Nash, an attorney, said, “An example of the provision that we put in there in the amendment was active-duty military that are deployed. Well, what about their family members that are stationed abroad with them but are still residents of Idaho? I feel like they have no less of an interest in signing a ballot initiative than their spouse who might be a service member. Not to mention students or anyone else who has a constitutional right to sign that ballot initiative. We gave them that, and we need to defend that right.”

The Idaho Constitution has guaranteed Idahoans the rights to initiative and referendum since 1912.

“The Attorney General’s office knows this is unconstitutional,” Nash said. “It smells unconstitutional. I’d like to see the governor uphold his oath to the Constitution and veto it. It’s an easy one. I think other questions around ballot initiatives are probably less black and white, but this one is clear.”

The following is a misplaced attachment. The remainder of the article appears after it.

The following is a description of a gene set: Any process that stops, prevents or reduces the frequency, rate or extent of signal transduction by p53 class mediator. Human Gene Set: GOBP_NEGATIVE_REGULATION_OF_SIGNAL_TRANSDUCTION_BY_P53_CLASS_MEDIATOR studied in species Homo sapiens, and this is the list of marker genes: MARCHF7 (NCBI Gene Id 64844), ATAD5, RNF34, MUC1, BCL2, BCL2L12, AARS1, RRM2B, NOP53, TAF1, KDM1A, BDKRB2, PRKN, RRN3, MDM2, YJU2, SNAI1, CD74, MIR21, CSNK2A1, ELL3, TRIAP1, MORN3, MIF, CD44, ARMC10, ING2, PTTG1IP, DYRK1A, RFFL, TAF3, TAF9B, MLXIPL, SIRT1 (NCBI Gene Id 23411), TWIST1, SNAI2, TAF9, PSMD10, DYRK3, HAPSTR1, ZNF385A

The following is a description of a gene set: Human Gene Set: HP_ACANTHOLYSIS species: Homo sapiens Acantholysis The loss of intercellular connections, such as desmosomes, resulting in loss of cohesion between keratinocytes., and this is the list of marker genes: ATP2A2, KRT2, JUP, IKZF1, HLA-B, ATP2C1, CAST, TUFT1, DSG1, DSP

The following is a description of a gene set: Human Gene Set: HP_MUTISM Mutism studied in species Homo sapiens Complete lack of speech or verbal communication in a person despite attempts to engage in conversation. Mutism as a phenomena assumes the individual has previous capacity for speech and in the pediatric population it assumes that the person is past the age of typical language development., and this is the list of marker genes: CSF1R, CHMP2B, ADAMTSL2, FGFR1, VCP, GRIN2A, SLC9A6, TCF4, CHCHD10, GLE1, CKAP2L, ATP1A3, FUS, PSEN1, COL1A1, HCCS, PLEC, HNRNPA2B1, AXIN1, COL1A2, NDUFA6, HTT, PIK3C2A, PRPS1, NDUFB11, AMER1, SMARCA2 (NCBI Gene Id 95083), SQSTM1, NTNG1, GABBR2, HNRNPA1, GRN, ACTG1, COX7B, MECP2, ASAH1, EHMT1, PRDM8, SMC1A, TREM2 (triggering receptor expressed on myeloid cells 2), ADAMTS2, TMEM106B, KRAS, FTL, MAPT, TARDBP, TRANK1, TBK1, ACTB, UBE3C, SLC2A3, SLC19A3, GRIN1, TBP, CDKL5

Complicating the matter is that it’s not even clear when the governor’s deadline is to sign the bill into law, veto it, or allow it to become law without his signature by doing nothing as the deadline passes. When the Legislature is in session, the governor has five days to take action on a bill after it’s delivered to his office. When lawmakers have adjourned for the year, he has 10 days.

This year, the Senate has adjourned for the year, but the House has recessed indefinitely — raising questions about the current status of the session, and which deadline applies. If it’s the five-day one, Little’s deadline would be Tuesday at 7:12 p.m.

“They are still evaluating SB 1150a about the deadline,” Morrison Hyer said Monday afternoon. “The governor has not acted on it yet. And it is the last one — everything else has been signed.”